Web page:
A new Pew Research Center survey affirms that Americans still generally think religion is good for America, yet they want organized religion to stay out of politics. This is an important point since the ever-growing Evangelicalism and Pentecostal/Charismatic sects generally want to make the U.S. a Christian nation, or, as they would put it, return America to being a Christian nation. And President Donald Trump’s administration has been advocating the relaxing of laws preventing religious organizations and other non-profits from endorsing politicians under threat of losing their tax-exempt status.
When Pew asked U.S. citizens if religious organizations should publicly endorse political candidates, 76% answered “no.” I would have answered likewise. For many decades, I have been strongly against religious organizations publicly endorsing political candidates. I believe The Johnson Amendment of 1954 was an improvement of our nation. That’s when Senator Lyndon B. Johnson of Texas, where I later lived for forty years, proposed that religious institutions engaging in political activities would risk losing their tax-exempt status. It became a law administered by the Internal Revenue Service.When Ronald Reagan was president, he tried to overturn this law. Now that Donald Trump is president, his administration has been advocating likewise. I think it would be unwise to do that. In both of these instances, these presidents have been of the Republican Party. Moreover, I believe that people who are of this mindset generally are lacking in a true spirituality that includes wisdom. Our founding forefathers had wisdom in deciding that there should be a certain separation of politics and religion, as I would prefer to call it, rather than “separation of church and state.” I could elaborate on why I take this stand, but I’d rather not take the time now.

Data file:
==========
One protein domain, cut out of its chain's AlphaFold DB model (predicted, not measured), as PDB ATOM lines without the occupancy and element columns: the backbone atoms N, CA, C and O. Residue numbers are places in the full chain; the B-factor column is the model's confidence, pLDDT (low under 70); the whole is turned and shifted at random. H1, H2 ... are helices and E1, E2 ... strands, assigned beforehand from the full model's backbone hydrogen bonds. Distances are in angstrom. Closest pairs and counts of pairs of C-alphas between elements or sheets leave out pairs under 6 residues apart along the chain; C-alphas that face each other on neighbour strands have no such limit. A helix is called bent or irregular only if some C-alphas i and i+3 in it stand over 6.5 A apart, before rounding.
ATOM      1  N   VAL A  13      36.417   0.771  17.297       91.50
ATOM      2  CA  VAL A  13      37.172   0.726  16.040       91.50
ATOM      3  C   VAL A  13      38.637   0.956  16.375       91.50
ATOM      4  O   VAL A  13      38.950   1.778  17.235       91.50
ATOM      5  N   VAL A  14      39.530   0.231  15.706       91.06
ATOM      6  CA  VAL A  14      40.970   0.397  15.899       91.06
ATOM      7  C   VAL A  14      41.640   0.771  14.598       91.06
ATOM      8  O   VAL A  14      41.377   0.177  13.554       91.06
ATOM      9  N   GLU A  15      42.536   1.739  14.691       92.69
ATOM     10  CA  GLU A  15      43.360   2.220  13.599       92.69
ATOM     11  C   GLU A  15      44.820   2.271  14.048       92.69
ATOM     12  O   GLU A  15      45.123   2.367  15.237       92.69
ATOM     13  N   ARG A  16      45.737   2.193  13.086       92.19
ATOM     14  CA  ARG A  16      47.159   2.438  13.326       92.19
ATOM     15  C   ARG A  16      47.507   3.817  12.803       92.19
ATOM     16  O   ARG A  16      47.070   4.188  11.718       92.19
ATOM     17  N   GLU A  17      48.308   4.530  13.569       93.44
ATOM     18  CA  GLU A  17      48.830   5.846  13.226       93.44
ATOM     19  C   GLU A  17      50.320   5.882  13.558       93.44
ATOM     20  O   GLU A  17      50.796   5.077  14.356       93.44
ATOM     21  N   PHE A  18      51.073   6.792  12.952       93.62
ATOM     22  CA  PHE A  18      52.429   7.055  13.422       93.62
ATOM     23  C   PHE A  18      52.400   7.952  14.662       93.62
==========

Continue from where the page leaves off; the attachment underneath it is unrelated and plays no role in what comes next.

Yet this Pew survey shows that a slight majority of Americans believe the Republican Party is positive toward religion, whereas only 20% of Americans believe the Democratic Party is friendly toward religion. That’s the way I see it, too.
Another interesting find from this Pew survey is that 70% of Republicans and 56% of Democrats attend religious services in which they agree substantially with the political positions of the clergy. This one surprised me that the percentage was this high. I suspect I would be on the low end on this one.
(This survey was conducted in March-April this year, and it has a 1.7% to 2.4% margin of error depending of each of the questions asked.)